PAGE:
The Welsh Government’s Discretionary Assistance Fund offers limited cash help in times of crisis.
The new Senedd which is being elected on 6 May will set the rates and the conditions for these schemes in future. It is worth going to your Local Authority website to see what help is provided to low-income families in your area.
An inclusive community
If you have no money to spend there are often few opportunities to meet and share in community life. The Senedd provides most of the funding for Local Government, which has a key role to play in ensuring that there are places where people can socialise and be part of the community which are available to all, including those with limited means.
Access to shared non-commercial spaces, such as libraries, leisure centres, playgrounds has reduced as local authorities have sought to cut budgets. Some sections of society can afford to buy these services from the private sector, but many cannot.
The Scottish Government and some local authorities in England have supported Poverty Truth Commissions to better include those who battle poverty day to day in the decisions that affect their lives. These have shown that the most diligent and well-intentioned political. leaders are surprised by how poverty affects lives – and how services often don’t respond to that reality. The Scottish Government has used panels of people experiencing poverty advising on policy that affects them.
Suggested questions for candidates
- How can the low-income families be better protected by the benefits under the control of the Senedd, such as the Council Tax Reduction Scheme and Discretionary Assistance Fund?
- How do you plan to include people living on poverty in your decision-making processes?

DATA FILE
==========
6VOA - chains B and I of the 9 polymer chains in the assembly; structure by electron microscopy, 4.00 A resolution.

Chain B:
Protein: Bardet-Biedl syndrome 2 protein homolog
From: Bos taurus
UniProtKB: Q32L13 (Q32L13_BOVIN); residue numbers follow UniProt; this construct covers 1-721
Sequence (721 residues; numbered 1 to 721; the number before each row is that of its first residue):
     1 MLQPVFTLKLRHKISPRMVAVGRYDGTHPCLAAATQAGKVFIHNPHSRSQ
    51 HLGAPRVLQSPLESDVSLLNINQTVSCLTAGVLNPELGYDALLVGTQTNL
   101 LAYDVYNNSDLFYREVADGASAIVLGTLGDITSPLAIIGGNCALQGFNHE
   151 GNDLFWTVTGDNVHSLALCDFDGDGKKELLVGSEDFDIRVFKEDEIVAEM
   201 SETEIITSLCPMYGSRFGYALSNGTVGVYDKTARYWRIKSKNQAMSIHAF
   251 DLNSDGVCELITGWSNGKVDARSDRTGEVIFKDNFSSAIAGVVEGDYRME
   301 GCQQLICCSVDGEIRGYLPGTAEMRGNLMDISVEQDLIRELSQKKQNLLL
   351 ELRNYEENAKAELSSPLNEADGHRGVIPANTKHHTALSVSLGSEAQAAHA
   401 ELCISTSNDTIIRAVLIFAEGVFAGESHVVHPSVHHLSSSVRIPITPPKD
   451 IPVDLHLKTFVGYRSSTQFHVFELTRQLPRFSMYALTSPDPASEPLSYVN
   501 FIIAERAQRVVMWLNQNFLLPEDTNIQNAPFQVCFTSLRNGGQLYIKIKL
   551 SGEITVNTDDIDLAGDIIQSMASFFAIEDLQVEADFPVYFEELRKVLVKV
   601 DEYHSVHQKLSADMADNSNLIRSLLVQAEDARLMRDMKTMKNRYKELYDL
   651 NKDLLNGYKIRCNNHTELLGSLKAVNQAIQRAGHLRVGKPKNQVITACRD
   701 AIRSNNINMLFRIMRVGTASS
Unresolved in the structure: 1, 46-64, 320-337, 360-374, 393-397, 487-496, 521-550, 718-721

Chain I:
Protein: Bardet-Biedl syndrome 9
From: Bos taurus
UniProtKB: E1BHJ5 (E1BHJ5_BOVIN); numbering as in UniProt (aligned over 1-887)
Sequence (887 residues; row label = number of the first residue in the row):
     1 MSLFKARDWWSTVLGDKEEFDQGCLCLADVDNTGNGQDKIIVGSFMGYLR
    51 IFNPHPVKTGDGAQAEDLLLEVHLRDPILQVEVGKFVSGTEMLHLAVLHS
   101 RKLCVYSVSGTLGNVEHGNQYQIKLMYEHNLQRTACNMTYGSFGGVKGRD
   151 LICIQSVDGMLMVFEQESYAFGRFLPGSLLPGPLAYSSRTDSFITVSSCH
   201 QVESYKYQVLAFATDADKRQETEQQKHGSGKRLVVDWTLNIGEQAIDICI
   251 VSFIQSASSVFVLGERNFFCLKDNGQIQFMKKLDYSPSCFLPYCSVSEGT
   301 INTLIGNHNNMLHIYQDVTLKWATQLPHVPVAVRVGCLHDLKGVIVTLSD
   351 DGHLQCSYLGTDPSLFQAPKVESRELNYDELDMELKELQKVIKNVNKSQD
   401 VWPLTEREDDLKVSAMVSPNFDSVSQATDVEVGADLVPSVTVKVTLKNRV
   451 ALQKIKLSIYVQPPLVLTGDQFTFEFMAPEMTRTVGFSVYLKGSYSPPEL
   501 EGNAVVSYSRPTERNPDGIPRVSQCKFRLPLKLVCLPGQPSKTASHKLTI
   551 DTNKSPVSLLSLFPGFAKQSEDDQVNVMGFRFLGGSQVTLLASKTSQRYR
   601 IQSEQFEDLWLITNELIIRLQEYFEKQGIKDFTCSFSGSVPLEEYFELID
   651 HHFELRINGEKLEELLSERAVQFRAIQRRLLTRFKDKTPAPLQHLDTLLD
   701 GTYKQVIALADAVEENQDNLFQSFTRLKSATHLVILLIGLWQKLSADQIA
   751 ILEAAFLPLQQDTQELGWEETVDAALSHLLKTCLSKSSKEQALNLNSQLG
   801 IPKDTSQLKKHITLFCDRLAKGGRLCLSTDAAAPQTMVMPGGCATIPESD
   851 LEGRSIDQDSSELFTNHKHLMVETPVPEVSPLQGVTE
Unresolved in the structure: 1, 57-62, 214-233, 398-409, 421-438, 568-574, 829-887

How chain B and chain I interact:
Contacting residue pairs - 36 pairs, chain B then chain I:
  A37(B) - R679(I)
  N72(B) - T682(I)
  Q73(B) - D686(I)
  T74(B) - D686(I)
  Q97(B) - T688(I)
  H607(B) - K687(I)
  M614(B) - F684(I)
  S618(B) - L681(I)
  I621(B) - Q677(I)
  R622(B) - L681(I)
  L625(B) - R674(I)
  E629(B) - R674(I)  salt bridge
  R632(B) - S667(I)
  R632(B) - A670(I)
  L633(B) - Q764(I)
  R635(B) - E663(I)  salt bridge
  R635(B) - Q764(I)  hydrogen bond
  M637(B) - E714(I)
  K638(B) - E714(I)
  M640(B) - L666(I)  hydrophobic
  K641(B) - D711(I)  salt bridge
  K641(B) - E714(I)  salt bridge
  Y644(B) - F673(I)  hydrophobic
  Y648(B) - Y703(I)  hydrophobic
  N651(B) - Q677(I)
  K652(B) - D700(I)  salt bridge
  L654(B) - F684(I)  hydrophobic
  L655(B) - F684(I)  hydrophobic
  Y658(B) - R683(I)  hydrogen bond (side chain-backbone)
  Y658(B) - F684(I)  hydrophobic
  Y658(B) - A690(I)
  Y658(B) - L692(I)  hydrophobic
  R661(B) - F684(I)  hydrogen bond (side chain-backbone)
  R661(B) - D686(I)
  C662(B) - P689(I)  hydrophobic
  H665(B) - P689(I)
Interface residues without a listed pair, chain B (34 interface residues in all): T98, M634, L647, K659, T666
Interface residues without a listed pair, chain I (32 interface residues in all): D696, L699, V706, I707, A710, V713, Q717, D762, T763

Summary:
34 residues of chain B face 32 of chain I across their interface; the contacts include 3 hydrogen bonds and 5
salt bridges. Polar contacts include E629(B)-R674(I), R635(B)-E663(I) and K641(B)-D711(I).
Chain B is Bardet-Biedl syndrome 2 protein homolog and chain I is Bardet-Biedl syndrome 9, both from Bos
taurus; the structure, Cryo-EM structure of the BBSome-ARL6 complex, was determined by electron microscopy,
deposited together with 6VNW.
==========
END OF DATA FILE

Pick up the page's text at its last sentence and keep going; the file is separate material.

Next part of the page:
- Do you support the devolution of administration of some or all welfare benefits from Westminster to the Senedd?
- Reset the Debt – which looks at the effects of the pandemic on low-income families
- Report by the Children’s Commissioner for Wales on child poverty (pre-pandemic)
- HuManifesto – Leeds Poverty Truth Commission’s proposals for change.
We would like to know how this guidance was useful and what should be added or changed for future publications.
If you have questions, suggestions or comments please write to: Gethin Rhys firstname.lastname@example.org
Article updated March 2021 by Paul Morrison and Gethin Rhys
 ONS Wealth and Assets Survey (2019) https://www.ons.gov.uk/peoplepopulationandcommunity/personalandhouseholdfinances/incomeandwealth/datasets/totalwealthwealthingreatbritain
 Reset the Debt (2020) https://resetthedebt.uk/ , JPIT & CAP (2020) http://www.jointpublicissues.org.uk/corona-virus/gleanings/
 CAB Wales, Coronavirus debts: Estimating the size of lockdown arrears in Wales https://www.citizensadvice.org.uk/Global/CitizensAdvice/Wales/Coronavirus%20Debt%20Wales.pdf